Friday, 28 May 2010
As part of my tour in Scotland at Easter, I was able to pop in to Traquair House. But not through the Bear Gates which since 1744 have been firmly closed until the day when a Stuart monarch will reign again - which may be not be that far off, since the princes William and Harry, through their Spencer descent claim Stuart heritage. It is fitting that Mary Queen of Scots (with her baby James, later to become King James VI of Scotland and I of England) walked the halls of this lovely place amidst the treasure trove of embroideries - petit point slips which, later as a prisoner, she herself would while away the time stitching while dreaming and scheming. Some of the pieces resemble entire herbals, so densely are they populated with every imaginable flower and fruit, all cheek by jowl, some their outlines interlocking, so that one can only wonder if they were ever meant to be separated and applied individually as embellishments to furnishings as Margaret Swain tells us they were. And if they were meant to be separated, then why weren't they? Or could they have been compulsive encyclopaedic works? Some are unfinished, showing clearly that they were pre-prepared with outlines in black cross-stitch. Is it possible that some early band samplers were similarly pre-prepared? There is still so much yet to learn and it is only by looking at the stitches with a close and attentive eye that these pieces may reveal more of their story. I have a lovely sheet of wrapping paper and Margaret Swain's little book on the The Needlework at Traquair to give to anyone interested in these works who cannot visit personally. Please let me know how I should do this to be as fair as possible.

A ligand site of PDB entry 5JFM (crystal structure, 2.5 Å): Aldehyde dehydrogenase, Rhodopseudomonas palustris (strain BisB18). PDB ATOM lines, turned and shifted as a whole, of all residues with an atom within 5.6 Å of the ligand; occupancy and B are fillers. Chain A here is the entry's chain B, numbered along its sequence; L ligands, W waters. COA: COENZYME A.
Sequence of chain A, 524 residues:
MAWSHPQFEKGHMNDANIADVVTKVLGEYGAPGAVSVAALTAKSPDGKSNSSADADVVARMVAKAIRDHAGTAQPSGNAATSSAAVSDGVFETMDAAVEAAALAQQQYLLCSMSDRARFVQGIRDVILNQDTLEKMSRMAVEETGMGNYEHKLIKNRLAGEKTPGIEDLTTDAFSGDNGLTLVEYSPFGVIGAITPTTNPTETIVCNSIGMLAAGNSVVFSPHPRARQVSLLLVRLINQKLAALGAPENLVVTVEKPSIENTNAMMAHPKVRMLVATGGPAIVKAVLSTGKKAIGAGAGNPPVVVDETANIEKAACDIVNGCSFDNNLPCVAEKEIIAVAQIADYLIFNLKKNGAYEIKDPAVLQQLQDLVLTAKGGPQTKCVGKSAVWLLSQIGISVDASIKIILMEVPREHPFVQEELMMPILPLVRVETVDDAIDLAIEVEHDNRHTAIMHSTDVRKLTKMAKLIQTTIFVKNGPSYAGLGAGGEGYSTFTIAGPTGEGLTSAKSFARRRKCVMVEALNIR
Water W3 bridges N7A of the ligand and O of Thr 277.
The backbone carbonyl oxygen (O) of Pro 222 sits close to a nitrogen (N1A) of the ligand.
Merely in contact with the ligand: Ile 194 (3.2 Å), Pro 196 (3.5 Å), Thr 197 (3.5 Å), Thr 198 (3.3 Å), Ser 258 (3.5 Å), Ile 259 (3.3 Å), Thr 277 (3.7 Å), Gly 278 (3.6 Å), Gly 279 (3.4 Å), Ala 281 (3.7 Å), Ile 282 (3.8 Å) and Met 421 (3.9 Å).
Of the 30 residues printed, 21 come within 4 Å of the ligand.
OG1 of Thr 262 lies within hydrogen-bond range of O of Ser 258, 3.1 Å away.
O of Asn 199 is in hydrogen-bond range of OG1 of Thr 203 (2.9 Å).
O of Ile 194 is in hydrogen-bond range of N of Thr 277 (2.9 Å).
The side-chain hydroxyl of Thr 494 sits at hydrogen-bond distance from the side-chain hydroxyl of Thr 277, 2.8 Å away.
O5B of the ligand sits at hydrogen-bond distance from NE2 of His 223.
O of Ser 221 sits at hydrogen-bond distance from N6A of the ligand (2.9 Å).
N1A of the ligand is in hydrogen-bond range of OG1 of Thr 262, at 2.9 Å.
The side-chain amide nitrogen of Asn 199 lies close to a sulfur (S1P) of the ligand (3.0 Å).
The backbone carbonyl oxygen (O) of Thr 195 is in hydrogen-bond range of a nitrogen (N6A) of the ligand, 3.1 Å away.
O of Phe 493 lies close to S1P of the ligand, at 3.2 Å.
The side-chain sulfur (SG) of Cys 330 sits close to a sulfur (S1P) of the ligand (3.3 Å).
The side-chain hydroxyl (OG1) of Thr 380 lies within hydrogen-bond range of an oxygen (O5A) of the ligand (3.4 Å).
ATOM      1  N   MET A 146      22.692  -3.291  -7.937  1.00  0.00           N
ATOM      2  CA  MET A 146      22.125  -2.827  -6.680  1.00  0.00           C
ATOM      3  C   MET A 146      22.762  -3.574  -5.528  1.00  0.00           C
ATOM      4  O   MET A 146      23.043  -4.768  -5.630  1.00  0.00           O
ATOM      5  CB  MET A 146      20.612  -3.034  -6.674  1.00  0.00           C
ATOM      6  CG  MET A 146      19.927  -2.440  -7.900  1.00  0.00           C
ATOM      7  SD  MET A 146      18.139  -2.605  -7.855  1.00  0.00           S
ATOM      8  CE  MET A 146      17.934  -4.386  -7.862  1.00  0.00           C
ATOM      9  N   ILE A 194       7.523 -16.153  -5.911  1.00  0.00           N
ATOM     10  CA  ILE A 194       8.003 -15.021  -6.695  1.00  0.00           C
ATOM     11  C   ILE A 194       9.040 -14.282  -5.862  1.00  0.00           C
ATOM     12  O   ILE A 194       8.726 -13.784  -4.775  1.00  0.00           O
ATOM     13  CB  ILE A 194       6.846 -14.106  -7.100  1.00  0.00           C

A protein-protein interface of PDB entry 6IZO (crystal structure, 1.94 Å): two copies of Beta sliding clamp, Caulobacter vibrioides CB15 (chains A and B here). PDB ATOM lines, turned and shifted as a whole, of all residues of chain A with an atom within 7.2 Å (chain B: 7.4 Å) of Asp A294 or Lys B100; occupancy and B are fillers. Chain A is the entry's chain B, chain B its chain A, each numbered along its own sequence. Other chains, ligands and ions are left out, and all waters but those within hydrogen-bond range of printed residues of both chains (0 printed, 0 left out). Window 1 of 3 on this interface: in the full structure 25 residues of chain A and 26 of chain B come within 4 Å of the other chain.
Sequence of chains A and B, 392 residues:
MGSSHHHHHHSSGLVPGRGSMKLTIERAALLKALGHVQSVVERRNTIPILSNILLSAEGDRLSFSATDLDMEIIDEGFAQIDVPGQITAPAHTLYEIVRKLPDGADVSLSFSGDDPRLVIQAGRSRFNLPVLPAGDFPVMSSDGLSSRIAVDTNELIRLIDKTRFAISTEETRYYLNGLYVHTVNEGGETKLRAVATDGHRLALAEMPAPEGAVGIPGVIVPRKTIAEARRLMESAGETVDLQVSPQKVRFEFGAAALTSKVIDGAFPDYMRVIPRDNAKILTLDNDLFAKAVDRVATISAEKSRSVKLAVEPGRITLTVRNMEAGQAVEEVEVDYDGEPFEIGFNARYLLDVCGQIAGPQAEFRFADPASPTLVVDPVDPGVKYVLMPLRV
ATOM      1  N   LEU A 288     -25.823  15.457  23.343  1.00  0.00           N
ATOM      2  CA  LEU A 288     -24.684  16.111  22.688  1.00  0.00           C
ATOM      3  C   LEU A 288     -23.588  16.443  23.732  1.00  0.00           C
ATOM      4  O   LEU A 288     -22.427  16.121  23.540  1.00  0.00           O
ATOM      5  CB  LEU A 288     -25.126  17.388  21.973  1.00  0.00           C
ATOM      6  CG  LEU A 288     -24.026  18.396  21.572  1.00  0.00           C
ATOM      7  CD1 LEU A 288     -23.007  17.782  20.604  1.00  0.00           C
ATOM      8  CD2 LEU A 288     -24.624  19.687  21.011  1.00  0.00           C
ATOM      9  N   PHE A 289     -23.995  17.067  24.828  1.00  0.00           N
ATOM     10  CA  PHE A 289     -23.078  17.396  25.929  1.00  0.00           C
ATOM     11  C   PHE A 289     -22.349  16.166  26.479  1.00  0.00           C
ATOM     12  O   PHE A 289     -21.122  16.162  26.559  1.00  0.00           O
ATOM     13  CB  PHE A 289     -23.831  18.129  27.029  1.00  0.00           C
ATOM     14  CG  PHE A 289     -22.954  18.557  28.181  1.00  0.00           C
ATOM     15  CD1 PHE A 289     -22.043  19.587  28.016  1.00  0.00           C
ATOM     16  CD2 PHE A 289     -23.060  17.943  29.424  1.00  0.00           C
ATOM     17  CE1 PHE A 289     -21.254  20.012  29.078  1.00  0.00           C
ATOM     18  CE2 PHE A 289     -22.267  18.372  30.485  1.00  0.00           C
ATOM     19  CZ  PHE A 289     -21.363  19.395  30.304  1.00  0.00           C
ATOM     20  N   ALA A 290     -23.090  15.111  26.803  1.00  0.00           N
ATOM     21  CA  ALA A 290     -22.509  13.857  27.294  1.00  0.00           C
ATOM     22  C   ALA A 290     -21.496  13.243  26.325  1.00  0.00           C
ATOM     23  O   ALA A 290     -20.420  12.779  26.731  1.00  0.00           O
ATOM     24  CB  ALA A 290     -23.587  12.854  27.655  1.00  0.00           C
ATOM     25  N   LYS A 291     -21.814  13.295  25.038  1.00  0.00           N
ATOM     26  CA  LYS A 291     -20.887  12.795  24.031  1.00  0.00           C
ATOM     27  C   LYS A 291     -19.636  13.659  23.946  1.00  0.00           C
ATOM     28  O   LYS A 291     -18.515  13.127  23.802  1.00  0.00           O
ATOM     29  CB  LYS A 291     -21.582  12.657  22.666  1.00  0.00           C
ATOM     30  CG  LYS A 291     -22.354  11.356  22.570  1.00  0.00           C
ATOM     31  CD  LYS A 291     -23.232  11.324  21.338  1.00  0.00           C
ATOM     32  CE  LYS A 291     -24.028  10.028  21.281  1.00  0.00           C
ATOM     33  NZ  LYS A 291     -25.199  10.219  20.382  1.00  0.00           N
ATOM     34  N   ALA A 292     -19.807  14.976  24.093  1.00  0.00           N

Posted by N E E D L E P R I N T at 23:52